glGo uses the OpenAL sound library published by Creative and NVidia. I admit it appears somewhat wired to include a full fledged sound library just to play some simple sound files. But there are some good reasons to do so.
The standard sound playing mechanism on Windows is pretty bad. It is impossible to ensure a good sound quality if the computer is busy with something else, like a running GNU Go calculating the next move in the background. So using plain Win32 API functions to play a sound is not a solution.
The situation on Linux is similar. Without the usage of an additional library it is not possible to easily access the various Linux sound devices like Alsa, Esd, Artsd, OSS etc.
High quality sound is available on Windows via the DirectSound layer, which is a part of DirectX. However, directly accessing DirectSound would mean a Windows-only solution. High quality sound on Linux is available via the native OSS kernel modules or Alsa. OpenAL serves as platform independant intermediate layer to access the native sound devices. OpenAL will use DirectSound on Windows and whatever sound device can be found or configured on Linux. This is a good solution as the application itself does not need to bother about the platform dependant low level tasks, OpenAL will take care of that.
So the usage of OpenAL for playing some simple sound is certainly overkill but justified concerning the aim of crossplatform availability of glGo.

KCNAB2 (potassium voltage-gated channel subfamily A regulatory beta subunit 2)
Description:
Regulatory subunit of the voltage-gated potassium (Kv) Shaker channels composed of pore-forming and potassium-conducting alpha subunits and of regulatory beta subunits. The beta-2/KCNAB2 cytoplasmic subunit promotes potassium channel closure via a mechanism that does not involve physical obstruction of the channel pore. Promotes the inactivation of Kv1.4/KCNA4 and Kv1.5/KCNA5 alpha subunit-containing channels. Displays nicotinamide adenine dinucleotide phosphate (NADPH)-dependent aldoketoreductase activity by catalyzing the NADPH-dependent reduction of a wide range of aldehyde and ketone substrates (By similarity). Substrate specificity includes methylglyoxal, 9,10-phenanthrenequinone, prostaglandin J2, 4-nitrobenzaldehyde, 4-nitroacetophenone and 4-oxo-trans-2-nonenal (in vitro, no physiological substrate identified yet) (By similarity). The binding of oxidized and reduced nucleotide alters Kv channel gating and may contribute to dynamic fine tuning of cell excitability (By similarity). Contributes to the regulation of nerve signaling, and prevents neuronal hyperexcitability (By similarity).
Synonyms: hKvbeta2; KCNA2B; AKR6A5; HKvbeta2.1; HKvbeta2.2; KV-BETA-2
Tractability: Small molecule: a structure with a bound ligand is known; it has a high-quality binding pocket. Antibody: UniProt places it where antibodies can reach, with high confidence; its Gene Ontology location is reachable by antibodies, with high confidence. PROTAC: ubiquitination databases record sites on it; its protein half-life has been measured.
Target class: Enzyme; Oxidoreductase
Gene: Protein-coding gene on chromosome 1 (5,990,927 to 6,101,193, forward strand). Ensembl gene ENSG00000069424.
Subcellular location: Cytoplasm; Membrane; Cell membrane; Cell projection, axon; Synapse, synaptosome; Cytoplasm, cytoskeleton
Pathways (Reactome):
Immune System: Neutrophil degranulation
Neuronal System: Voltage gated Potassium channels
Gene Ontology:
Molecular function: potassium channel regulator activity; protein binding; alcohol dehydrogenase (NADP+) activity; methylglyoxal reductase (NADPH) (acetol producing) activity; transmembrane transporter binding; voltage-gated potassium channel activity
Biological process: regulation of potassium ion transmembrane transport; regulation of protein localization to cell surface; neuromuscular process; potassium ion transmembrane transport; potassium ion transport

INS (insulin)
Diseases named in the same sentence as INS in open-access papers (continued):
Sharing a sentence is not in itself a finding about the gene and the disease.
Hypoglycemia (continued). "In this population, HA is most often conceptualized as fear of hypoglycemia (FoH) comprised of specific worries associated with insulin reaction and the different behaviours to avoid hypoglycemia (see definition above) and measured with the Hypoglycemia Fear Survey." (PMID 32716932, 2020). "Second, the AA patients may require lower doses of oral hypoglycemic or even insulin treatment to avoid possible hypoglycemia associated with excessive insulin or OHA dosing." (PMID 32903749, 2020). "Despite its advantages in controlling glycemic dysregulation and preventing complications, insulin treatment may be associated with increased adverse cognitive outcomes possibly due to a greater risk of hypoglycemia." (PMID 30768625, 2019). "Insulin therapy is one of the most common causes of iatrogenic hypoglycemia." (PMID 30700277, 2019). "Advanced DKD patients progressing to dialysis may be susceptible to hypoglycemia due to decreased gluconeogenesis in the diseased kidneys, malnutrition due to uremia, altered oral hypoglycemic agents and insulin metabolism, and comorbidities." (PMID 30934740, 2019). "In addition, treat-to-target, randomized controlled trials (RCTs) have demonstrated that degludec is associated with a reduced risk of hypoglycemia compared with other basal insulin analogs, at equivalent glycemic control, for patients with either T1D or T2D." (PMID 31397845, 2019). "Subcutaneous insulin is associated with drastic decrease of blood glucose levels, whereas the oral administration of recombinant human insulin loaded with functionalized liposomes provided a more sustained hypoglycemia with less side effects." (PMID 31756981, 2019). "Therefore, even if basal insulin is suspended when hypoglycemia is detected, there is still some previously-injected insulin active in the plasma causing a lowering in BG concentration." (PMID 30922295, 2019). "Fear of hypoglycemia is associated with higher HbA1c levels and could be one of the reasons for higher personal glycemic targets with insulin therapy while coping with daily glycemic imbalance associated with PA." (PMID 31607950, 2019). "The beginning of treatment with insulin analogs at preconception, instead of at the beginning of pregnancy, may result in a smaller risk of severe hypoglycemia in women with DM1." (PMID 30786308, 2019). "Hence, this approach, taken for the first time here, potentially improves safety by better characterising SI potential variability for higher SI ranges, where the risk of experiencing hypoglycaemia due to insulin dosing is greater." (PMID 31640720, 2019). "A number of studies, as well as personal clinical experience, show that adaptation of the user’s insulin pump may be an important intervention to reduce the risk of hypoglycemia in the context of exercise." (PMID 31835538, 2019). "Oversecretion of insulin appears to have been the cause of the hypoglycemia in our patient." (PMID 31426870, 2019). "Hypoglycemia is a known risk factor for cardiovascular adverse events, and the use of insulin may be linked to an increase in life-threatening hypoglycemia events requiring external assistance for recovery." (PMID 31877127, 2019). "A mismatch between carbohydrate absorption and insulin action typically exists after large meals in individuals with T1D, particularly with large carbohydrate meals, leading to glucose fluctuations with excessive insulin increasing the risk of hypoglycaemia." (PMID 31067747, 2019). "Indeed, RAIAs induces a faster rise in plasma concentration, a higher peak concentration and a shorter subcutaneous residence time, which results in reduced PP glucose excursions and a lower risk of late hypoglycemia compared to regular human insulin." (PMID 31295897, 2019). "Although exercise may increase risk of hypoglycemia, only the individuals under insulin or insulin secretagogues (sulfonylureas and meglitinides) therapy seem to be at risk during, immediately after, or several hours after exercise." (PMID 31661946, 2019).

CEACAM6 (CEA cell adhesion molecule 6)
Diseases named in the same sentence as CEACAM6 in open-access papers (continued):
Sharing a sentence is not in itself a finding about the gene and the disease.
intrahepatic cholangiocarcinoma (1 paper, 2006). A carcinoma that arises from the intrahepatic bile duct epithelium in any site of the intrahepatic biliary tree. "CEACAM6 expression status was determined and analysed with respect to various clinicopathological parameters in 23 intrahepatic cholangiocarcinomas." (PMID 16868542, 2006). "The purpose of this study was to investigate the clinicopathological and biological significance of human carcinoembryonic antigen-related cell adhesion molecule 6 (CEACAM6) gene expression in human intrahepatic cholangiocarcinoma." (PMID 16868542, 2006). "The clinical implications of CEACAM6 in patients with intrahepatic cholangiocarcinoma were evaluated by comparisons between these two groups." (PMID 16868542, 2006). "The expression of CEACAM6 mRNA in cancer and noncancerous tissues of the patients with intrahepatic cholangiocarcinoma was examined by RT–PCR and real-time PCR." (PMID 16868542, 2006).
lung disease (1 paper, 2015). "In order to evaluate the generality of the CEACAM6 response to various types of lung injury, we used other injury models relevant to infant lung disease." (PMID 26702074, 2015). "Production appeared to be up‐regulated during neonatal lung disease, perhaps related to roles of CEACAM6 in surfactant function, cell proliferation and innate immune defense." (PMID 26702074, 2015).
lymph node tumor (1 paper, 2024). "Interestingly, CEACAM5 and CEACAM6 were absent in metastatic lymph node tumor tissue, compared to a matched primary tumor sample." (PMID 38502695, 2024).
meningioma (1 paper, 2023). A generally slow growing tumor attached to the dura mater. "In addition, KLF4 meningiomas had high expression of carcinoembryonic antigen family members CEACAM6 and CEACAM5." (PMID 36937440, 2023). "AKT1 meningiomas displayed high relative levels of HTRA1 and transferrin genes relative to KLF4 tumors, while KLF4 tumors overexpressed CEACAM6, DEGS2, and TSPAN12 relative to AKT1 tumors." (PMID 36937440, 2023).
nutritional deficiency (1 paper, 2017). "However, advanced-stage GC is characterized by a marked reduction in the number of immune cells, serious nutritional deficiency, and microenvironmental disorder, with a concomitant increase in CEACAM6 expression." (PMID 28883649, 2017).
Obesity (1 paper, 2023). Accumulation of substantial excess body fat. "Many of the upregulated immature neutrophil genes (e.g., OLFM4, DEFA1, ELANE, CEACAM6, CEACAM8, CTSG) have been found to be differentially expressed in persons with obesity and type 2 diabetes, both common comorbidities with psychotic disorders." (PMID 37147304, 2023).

There is a small "soundtest" program which will play three sounds to test if OpenAL works on your system. Start it from a commandline (DOS console or xterm) and try soundtest 0 to start the OpenAL test and soundtest 1 for the SDL mixer test.
OpenAL is already included in the Windows glGo installer. On Linux you need to install OpenAL from your distribution, it is not included in the glGo Linux version installer. Please also see the chapters Requirements and Installation of this manual.
There are commandline options to disable global sound (if you have trouble with esd or artsd on Linux) and to select the sound system (if you have trouble doing that in the preferences menu at runtime). Use glGo -n to disable sound, glGo --openal to select the OpenAL sound system and glGo --sdl to select the SDL Mixer sound system. These options will overwrite the saved configuration.
On Linux OpenAL will by default use the OSS kernel sound device. As alternative you can tell it to try alsa, artsd or esd by creating a file ~/.openalrc with a line like for example: “(define devices '(alsa esd native))”. This will try alsa first, esd next and OSS last. Unlike gGo/Java I managed to get xmms and glGo sound at the same time using OpenAL on esd.